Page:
NASA Has Found an Earthlike Planet Outside Our Solar System

NASA has announced that its Transiting Exoplanet Survey Satellite (TESS) has discovered a rocky world that is the size of Earth that is orbiting the so-called “habitable zone” of its home star. The habitable zone is the distance from a star where liquid water might exist. The find was confirmed by NASA’s Spitzer Space Telescope.

The planet was detected orbiting a star 100 light-years from Earth designated TOI 700. TOI 700 is an M class dwarf star that is just 40 percent of the Sun’s mass and size. It has 50 percent of the Sun’s surface temperature. The star has at least three planets orbiting it.

“The innermost planet, called TOI 700 b, is almost exactly Earth-size, is probably rocky and completes an orbit every 10 days. The middle planet, TOI 700 c, is 2.6 times larger than Earth — between the sizes of Earth and Neptune — orbits every 16 days and is likely a gas-dominated world. TOI 700 d, the outermost known planet in the system and the only one in the habitable zone, measures 20% larger than Earth, orbits every 37 days and receives from its star 86% of the energy that the Sun provides to Earth. All of the planets are thought to be tidally locked to their star, which means they rotate once per orbit so that one side is constantly bathed in daylight.”

TESS is a space telescope that was launched onboard a SpaceX Falcon 9 in April 2018. Its mission is to discover exoplanets, worlds orbiting other stars, by using the “transit method.” The transit method notes how a star’s light diminishes and then brightens as a planet transits between it and Earth and then calculates the size and number of planets that star has.

The Kepler Space Telescope used the same method to discover over 2600 exoplanets, including a handful that are Earthlike because of their size and distance from their home star, during the life of its mission that ended in October 2018. NASA hopes to find 20,000 exoplanets with the TESS mission.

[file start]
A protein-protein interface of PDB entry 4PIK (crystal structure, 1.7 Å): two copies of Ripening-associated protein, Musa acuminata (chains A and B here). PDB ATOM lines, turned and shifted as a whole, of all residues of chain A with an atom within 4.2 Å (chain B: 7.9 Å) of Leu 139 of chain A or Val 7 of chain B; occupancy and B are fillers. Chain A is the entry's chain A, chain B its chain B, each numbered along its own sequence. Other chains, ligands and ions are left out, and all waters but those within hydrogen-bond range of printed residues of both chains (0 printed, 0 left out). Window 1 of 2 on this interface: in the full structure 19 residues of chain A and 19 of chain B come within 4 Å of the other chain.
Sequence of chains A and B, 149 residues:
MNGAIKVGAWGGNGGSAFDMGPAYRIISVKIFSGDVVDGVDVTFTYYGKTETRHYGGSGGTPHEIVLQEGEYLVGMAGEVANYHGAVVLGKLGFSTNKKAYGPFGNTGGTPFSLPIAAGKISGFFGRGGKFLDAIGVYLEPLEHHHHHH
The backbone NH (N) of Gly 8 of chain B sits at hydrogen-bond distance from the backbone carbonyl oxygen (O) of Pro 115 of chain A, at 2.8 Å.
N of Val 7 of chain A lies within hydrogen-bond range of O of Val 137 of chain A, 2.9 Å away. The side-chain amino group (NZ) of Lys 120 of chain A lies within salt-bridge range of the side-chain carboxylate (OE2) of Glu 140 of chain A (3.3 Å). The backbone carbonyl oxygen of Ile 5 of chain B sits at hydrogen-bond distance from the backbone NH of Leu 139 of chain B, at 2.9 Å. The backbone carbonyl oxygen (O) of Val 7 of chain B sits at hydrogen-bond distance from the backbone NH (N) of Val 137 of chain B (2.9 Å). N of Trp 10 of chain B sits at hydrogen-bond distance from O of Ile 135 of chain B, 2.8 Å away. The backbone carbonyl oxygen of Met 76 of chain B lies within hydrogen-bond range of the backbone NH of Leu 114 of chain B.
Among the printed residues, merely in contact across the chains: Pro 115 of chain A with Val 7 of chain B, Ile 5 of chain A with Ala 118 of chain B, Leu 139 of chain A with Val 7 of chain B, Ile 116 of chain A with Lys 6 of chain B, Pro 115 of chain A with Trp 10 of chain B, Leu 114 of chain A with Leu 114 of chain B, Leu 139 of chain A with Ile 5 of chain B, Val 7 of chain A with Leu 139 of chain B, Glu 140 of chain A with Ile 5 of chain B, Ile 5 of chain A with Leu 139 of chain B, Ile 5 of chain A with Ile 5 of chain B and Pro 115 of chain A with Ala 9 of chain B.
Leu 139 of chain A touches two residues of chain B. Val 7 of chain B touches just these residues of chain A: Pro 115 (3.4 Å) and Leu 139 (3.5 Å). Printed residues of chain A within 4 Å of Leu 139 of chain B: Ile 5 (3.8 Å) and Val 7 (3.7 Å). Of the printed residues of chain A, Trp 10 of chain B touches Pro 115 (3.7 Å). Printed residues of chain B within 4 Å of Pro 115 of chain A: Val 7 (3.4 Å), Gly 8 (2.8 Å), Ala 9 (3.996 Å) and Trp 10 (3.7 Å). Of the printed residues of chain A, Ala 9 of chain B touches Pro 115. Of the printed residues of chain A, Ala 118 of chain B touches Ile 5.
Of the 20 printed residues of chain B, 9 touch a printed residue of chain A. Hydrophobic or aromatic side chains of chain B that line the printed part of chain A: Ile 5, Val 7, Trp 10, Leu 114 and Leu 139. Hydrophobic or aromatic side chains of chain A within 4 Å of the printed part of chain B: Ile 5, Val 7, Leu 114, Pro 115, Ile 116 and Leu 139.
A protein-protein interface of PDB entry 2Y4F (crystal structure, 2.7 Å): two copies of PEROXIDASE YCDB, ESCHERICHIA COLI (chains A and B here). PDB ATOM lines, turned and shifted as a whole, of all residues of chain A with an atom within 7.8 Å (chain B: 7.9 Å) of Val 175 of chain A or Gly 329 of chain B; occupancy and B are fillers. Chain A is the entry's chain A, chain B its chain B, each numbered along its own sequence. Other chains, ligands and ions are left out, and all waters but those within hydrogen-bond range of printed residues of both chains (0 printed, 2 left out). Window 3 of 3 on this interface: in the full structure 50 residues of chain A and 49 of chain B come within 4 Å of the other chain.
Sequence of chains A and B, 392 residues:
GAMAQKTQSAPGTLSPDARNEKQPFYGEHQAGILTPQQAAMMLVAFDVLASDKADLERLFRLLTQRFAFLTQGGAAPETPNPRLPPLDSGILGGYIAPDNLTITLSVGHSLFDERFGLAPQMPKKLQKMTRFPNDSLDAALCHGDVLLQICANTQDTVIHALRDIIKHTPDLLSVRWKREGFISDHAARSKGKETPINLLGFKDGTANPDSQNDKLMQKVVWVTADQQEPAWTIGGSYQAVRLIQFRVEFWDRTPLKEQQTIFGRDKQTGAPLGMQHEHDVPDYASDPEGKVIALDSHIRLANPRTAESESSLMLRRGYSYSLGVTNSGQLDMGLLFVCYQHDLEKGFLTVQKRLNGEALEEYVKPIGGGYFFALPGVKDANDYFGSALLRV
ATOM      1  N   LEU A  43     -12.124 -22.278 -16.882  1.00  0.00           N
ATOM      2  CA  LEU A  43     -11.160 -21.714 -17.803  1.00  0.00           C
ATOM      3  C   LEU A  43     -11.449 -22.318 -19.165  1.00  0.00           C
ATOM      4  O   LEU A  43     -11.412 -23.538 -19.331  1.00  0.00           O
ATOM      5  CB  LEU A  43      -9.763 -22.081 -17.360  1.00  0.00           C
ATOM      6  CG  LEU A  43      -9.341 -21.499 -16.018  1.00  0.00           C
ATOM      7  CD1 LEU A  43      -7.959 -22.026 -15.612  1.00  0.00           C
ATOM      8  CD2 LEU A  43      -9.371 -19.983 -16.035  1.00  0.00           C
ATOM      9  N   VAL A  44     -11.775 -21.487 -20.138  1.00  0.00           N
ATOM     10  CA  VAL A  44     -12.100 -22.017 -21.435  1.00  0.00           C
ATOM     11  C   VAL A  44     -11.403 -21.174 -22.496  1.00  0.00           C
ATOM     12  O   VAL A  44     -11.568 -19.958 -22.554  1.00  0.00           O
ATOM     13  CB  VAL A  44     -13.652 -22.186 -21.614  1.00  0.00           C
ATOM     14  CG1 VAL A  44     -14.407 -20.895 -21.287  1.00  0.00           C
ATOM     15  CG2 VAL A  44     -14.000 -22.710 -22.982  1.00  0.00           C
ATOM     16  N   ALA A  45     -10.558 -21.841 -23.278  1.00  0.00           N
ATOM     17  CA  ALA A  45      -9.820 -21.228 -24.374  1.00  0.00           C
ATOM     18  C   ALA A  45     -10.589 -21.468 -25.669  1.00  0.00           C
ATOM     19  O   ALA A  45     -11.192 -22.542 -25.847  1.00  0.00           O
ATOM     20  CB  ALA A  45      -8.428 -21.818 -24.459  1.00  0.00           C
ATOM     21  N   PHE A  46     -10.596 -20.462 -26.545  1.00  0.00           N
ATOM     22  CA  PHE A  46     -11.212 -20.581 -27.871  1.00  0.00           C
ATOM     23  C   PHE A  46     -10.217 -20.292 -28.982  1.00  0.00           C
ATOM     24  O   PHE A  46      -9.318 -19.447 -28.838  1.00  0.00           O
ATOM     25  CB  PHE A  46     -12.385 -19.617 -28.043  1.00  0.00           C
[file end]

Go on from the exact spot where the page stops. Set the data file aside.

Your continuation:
TESS is in a high elliptical orbit of Earth, with a distance that ranges between the orbit of the moon and 100,000 kilometers. The satellite uses an array of telescopes that images entire sections of the sky at once, examining several stars at once to detect transitioning exoplanets. While Kepler detected mainly huge gas giants about the size or greater than Jupiter, TESS is specifically designed to go after small, rocky worlds that might be other Earths, with at atmosphere and enough water to hold life. TOI 700 d is the first such world to have been confirmed during TESS’s mission.

As TESS detects exoplanet candidates, they are being confirmed by space telescopes such as the Spitzer as well as several ground-based telescopes. When the James Webb Space Telescope is finally launched and deployed in 2021, one of its tasks will be to further characterize the exoplanets that had been detected by TESS, examining them in the infrared range.

The search for exoplanets, especially Earth-like worlds, is an important goal of astronomical science. The more worlds that have the characteristics of Earth that are discovered, the more likely that life may exist elsewhere in the universe. Needless to say, the close examination of such life will have to wait until human civilization develops something akin to Star Trek’s warp drive. Such technology is theoretically possible, but some centuries likely remain before it can be practically developed.

Meanwhile, TOI 700 d and its sister planets have several interesting characteristics.

“While the exact conditions on TOI 700 d are unknown, scientists can use current information, like the planet’s size and the type of star it orbits, to generate computer models and make predictions. Researchers at NASA’s Goddard Space Flight Center in Greenbelt, Maryland, modeled 20 potential environments of TOI 700 d to gauge if any version would result in surface temperatures and pressures suitable for habitability.

“Their 3D climate models examined a variety of surface types and atmospheric compositions typically associated with what scientists regard to be potentially habitable worlds. Because TOI 700 d is tidally locked to its star, the planet’s cloud formations and wind patterns may be strikingly different from Earth’s.

“One simulation included an ocean-covered TOI 700 d with a dense, carbon-dioxide-dominated atmosphere similar to what scientists suspect surrounded Mars when it was young. The model atmosphere contains a deep layer of clouds on the star-facing side. Another model depicts TOI 700 d as a cloudless, all-land version of modern Earth, where winds flow away from the night side of the planet and converge on the point directly facing the star.”

Future space telescopes may be able to determine what sorts of atmospheres and environments exist on exoplanets such as TOI 700 d.